Facial recognition technology, unbeknownst to citizens, is used in a variety of public settings, but some U.S. lawmakers say that the technology should not be deployed freely until security, privacy, and accuracy concerns can be mitigated and civil liberties guaranteed.
The House Committee on Oversight and Reform held a hearing on the use of facial recognition (FR) technology on Wednesday, the third in a three-part series. The hearings are an effort to understand the scope of how private and public companies are using this technology, so these companies can be held accountable to ethical standards.
The use of facial recognition technology is increasing. It can be found in home security systems, social media sites, sports arenas, and elsewhere for advertising, security, access, photo, and video data identification, and accessibility.
The National Institute of Standards and Technology (NIST) issued (pdf) a report in December analyzing private facial recognition systems companies. The report found that “across demographics, false positives rates often vary by factors of 10 to beyond 100 times,” and that Africans and Asians were more often misidentified.
Rep. Eleanor Holmes Norton (D-Wash.) expressed concern that consumers are unaware of the security issues that facial recognition on their cellphone poses. She asked the panel if there were any means by which consumers could confirm that these cellphone manufacturers are storing their biometric or other data on their servers.
Meredith Whittaker (pdf), Co-Founder of the AI Now Institute at New York University said that this technology “is hidden behind trade secrecy.” She added: “This is a corporate technology that is not open for scrutiny and auditing by external experts. I think it’s notable that while NIST reviewed 189 algorithms for their latest report, Amazon refused to submit their recognition algorithm to NIST, and they claimed they couldn’t modify it to meet NIST standards.”
Whittaker expressed suspicion about the multibillion-dollar company’s non-compliance with the NIST research and pointed to their global reach and innovations. She said whatever the reason for not disclosing information about their facial recognition technology, “we have to trust these companies, but we don’t have many options to say no or to scrutinize the claims they make.”
Rep. Brenda Lawrence (D-Mich.) introduced HR153, which addresses the need for the development of guidelines for the ethical development of transparency and ethics in the AI systems processes, and the implications of it. Lawrence said that currently there are no checks on how and when the technology is used, and what companies are doing with the data.
“Right now, we have the wild, wild west when it comes to AI,” she said.
Lawrence’s bill addresses the fact that artificial intelligence isn’t the only emerging technology that requires the development of ethical guidelines; the same concerns exist for facial recognition technology.
The congresswoman represents a district in Michigan that is 67 percent composed of people from a minority ethnic background, and is concerned about the findings of the NIST report, which confirmed that African and Asian people are more often misidentified by facial recognition algorithms.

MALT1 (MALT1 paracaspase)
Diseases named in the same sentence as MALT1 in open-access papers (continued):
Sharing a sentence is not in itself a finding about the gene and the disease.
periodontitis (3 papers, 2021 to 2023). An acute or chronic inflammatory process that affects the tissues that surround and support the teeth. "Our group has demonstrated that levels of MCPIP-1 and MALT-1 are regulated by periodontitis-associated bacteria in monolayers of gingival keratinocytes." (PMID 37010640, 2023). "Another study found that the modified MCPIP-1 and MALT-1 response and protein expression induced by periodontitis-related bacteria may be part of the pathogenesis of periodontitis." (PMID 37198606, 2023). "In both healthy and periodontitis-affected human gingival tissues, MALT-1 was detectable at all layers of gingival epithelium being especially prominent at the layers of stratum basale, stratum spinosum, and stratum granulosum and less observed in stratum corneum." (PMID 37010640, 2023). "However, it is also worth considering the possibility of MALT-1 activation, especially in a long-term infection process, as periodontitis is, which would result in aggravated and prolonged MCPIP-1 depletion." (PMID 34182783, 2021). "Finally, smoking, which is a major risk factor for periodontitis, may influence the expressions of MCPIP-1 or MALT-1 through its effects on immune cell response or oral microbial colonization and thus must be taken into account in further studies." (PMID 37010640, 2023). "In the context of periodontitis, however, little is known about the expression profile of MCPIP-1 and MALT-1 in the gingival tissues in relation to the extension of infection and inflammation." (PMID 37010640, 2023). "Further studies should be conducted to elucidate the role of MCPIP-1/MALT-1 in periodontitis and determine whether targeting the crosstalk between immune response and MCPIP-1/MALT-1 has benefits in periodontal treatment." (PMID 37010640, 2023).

Lawrence said: “We in America have the right to know if we’re under surveillance and what are you doing with it. Any release of data that you [are] gathering should be required to go through some type of process for the release of that.”
Other lawmakers echoed this concern and asked the experts what could or should be done to regulate the industry and ensure citizens’ civil liberties.
“I think we need to pause the technology and let the rest of it catch up so that we don’t allow corporate interests and corporate technology to race ahead to be built into our core infrastructure without having put the safeguards in place,” said Whittaker.
Congressman Jim Jordan (R-Ohio) said this technology left unchecked could be a threat to Americans’ fundamental civil rights. “You said this facial recognition poses an existential threat to democracy and liberty. My main concern is how [a] government may use this to harm our First Amendment and Fourth Amendment liberty.”
Rep. Rashida Tliab (D-Mich.) said she is disturbed that in her district facial recognition is being used in low-income government housing facilities.
“I don’t think being poor or being working class means somehow that you deserve less civil liberties or less privacy,” Tlaib said.
It was made clear that the public has no substantial knowledge about the use of this technology and its accuracy and that the NIST report is only a piece of the puzzle.
“We don’t have a way to audit whether NIST’s results in the laboratory represent the performance in different contexts, like amusement parks or stadiums, or wherever else so there’s a big gap in the auditing standards,” said Whittaker. “Although the audits we have right now have shown extremely concerning results.”
Lawmakers and experts agreed that communities should be educated about when this technology is being used, the harm it can do to their communities, and have a say in where it is used.